BERLIN - Two days after a pair of explosions under the Baltic Sea apparently ruptured giant natural gas pipelines from Russia to Germany, the consensus hardened Wednesday that it had been an act of sabotage, as the European Union and several European governments labelled it an attack and demanded an investigation.
Experts said it could take months to assess and repair the damage to the Nord Stream 1 and 2 pipelines, which have been used as leverage in the West's confrontation with Moscow over Russia's invasion of Ukraine.
News of a possible attack on the lines heightened already intense fears of painful energy shortages in Europe over the winter.
But the central mystery remains: Who did it?
"All available information indicates those leaks are the result of a deliberate act," the EU's foreign policy chief Josep Borrell said in a statement Wednesday. "We will support any investigation aimed at getting full clarity on what happened and why."
Mr Jake Sullivan, US President Joe Biden's national security adviser, called the episode "apparent sabotage."
But with little evidence to go on - US officials said that explosive gas pouring from the broken pipes made it too dangerous to get close to the breach - the United States and most of its European allies stopped short of publicly naming any suspects. Still, some officials speculated about the many ways that Russia might gain, even though the pipeline carries its gas.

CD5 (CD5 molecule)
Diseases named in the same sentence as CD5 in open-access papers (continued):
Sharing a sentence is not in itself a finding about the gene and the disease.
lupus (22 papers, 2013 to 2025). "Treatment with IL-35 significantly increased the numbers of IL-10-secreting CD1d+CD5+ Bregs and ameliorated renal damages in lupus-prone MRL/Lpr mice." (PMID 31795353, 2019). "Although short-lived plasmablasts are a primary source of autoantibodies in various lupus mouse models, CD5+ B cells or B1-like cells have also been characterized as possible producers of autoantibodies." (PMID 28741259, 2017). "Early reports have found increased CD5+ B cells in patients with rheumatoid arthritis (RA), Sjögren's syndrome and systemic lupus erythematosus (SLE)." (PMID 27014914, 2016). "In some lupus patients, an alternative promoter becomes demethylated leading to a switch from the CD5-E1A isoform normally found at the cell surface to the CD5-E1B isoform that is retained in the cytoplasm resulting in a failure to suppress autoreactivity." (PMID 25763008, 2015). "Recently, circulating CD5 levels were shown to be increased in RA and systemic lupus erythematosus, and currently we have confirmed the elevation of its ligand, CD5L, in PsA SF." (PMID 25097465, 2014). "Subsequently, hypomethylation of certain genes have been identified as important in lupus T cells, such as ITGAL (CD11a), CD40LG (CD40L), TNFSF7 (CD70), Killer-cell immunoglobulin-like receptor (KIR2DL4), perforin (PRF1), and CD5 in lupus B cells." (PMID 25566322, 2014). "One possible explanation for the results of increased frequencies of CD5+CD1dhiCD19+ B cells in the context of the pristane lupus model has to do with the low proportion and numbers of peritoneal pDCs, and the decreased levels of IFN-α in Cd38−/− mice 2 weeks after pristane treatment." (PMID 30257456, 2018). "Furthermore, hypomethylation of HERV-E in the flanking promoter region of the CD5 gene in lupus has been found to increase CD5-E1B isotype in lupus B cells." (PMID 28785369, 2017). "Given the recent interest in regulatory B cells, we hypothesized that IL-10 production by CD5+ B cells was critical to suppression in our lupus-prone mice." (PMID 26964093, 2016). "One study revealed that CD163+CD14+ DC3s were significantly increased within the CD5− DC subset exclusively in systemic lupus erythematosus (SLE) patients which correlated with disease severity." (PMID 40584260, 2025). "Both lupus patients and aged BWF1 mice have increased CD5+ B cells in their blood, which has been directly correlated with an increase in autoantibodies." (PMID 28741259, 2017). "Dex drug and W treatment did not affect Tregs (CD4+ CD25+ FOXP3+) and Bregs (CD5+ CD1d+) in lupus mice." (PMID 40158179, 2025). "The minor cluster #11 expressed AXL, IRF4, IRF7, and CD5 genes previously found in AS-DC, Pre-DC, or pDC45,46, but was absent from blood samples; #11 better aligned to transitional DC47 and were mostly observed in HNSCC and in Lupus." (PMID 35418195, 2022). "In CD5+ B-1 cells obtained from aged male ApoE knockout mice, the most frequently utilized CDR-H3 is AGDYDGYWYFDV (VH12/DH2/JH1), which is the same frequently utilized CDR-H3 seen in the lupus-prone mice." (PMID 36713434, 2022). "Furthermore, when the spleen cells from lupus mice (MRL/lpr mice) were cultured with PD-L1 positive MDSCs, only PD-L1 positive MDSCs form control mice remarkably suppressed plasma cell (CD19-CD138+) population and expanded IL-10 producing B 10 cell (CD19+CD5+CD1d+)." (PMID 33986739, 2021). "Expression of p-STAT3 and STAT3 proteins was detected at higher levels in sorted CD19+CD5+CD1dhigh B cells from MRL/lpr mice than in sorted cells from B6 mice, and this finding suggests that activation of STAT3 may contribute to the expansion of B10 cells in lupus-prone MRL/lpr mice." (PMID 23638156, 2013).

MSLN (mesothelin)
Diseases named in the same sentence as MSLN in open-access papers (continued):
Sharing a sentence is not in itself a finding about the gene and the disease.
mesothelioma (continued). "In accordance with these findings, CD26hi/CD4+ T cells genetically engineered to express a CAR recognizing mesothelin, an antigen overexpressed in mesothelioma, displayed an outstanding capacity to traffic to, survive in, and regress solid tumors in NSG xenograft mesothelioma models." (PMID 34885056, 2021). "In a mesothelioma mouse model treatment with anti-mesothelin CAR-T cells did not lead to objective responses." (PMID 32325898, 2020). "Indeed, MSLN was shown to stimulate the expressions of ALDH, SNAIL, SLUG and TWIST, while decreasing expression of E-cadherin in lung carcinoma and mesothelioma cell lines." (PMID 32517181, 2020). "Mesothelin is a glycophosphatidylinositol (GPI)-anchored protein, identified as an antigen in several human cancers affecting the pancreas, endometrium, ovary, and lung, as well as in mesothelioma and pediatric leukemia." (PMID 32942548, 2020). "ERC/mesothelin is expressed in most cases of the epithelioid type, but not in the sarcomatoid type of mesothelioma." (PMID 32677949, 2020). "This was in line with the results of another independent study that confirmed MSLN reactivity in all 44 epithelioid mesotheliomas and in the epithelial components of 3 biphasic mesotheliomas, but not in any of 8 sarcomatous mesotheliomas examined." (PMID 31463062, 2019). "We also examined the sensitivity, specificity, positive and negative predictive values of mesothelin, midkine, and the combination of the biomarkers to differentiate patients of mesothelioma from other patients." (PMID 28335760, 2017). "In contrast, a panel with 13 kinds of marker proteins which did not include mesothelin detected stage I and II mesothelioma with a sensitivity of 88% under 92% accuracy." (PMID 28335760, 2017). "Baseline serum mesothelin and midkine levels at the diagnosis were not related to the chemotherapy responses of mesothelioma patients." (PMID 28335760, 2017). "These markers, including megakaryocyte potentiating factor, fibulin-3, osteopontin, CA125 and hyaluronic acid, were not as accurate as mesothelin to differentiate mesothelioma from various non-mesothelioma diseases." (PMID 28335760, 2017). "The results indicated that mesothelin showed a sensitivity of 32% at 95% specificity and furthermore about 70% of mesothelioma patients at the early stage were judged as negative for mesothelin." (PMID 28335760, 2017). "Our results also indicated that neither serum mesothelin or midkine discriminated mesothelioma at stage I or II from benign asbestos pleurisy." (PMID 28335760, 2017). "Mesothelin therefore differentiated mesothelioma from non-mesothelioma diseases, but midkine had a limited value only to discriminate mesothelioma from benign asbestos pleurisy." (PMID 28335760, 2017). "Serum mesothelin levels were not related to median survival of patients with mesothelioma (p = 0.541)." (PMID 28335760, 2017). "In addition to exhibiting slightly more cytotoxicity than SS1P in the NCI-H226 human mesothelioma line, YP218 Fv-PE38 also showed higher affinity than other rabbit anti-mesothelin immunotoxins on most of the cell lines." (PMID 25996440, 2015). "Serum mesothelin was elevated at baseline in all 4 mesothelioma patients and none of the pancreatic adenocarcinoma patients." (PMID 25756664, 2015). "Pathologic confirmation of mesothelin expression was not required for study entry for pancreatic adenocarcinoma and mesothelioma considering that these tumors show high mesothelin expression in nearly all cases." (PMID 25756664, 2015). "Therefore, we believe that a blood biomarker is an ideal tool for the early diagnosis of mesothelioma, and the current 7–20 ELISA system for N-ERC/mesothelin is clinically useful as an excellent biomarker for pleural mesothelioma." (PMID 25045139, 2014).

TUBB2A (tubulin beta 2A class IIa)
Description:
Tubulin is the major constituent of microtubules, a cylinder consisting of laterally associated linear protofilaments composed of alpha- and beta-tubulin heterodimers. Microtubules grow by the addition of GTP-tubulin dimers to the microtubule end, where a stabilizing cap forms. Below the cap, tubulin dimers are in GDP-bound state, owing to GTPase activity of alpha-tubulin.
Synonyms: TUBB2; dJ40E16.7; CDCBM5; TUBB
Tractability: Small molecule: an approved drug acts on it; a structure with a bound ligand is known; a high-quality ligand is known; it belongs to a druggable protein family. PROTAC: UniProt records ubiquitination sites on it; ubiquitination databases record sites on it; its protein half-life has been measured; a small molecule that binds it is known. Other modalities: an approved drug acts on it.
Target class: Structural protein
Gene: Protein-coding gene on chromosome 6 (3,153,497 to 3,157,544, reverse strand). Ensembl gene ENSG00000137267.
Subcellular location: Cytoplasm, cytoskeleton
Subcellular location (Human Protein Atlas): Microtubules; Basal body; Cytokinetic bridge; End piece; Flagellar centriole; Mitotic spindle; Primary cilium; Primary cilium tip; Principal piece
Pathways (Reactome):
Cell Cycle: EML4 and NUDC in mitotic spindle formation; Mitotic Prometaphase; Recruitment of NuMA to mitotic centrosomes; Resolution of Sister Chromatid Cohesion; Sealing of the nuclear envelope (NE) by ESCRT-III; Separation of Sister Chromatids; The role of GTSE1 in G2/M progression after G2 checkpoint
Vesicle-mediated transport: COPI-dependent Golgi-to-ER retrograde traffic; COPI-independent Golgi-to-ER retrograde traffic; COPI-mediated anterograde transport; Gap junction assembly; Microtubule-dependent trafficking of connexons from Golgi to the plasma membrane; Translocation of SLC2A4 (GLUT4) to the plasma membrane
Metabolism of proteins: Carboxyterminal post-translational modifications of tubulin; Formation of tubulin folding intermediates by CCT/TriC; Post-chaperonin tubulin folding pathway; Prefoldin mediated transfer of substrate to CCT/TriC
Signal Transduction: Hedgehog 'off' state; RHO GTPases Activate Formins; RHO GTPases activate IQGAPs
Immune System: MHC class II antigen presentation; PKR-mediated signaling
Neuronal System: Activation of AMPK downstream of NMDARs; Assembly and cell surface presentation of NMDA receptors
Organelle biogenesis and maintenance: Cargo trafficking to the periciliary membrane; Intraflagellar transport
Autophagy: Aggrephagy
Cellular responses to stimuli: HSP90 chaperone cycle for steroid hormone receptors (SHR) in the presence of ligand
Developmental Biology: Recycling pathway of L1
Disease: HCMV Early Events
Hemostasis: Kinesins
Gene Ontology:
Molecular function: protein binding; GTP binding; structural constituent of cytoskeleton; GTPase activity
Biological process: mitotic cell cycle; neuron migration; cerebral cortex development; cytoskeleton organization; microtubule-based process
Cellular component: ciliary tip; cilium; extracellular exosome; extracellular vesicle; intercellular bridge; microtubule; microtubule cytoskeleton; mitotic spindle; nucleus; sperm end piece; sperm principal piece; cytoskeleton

Poland and Ukraine openly blamed Russia, which pointed a finger at the United States, and Moscow and Washington issued indignant denials.
US officials and outside experts also speculated over whether Ukraine or one of the Baltic States, which have long opposed the pipelines, might have had an interest in seeing them disabled - and in sending a message.
As the war began, Germany blocked the just-completed Nord Stream 2 from going into service, and Russia later shut off the flow through Nord Stream 1, setting off a frantic effort in Europe to secure enough fuel to heat homes, generate electricity and power businesses.
Some European and US officials cautioned Wednesday that it would be premature to conclude that Russia was behind the apparent attacks on the Nord Streams, each of which is actually two pipelines.
President Vladimir Putin likes to show he has his finger on the gas valve, they noted, but wielding that power could mean keeping the pipeline...